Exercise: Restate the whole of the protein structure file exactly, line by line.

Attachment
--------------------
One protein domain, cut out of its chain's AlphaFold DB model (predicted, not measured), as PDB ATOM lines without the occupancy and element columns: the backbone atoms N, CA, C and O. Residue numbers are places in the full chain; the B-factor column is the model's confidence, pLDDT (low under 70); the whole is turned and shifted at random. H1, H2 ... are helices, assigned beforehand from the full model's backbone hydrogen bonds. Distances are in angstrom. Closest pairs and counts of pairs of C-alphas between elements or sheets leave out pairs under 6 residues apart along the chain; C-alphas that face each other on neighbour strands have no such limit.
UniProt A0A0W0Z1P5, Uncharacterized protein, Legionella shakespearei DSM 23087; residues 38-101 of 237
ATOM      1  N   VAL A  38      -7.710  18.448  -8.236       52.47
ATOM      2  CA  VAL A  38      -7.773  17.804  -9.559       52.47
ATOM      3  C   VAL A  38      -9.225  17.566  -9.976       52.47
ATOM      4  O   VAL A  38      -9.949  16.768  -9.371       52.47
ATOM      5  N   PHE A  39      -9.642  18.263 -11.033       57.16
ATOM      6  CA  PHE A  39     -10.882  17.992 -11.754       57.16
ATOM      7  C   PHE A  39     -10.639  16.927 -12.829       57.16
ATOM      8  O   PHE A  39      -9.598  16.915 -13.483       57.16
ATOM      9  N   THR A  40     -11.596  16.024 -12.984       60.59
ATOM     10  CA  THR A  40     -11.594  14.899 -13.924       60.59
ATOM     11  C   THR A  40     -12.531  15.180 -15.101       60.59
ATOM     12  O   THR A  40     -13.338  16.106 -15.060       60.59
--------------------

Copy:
One protein domain, cut out of its chain's AlphaFold DB model (predicted, not measured), as PDB ATOM lines without the occupancy and element columns: the backbone atoms N, CA, C and O. Residue numbers are places in the full chain; the B-factor column is the model's confidence, pLDDT (low under 70); the whole is turned and shifted at random. H1, H2 ... are helices, assigned beforehand from the full model's backbone hydrogen bonds. Distances are in angstrom. Closest pairs and counts of pairs of C-alphas between elements or sheets leave out pairs under 6 residues apart along the chain; C-alphas that face each other on neighbour strands have no such limit.
UniProt A0A0W0Z1P5, Uncharacterized protein, Legionella shakespearei DSM 23087; residues 38-101 of 237
ATOM      1  N   VAL A  38      -7.710  18.448  -8.236       52.47
ATOM      2  CA  VAL A  38      -7.773  17.804  -9.559       52.47
ATOM      3  C   VAL A  38      -9.225  17.566  -9.976       52.47
ATOM      4  O   VAL A  38      -9.949  16.768  -9.371       52.47
ATOM      5  N   PHE A  39      -9.642  18.263 -11.033       57.16
ATOM      6  CA  PHE A  39     -10.882  17.992 -11.754       57.16
ATOM      7  C   PHE A  39     -10.639  16.927 -12.829       57.16
ATOM      8  O   PHE A  39      -9.598  16.915 -13.483       57.16
ATOM      9  N   THR A  40     -11.596  16.024 -12.984       60.59
ATOM     10  CA  THR A  40     -11.594  14.899 -13.924       60.59
ATOM     11  C   THR A  40     -12.531  15.180 -15.101       60.59
ATOM     12  O   THR A  40     -13.338  16.106 -15.060       60.59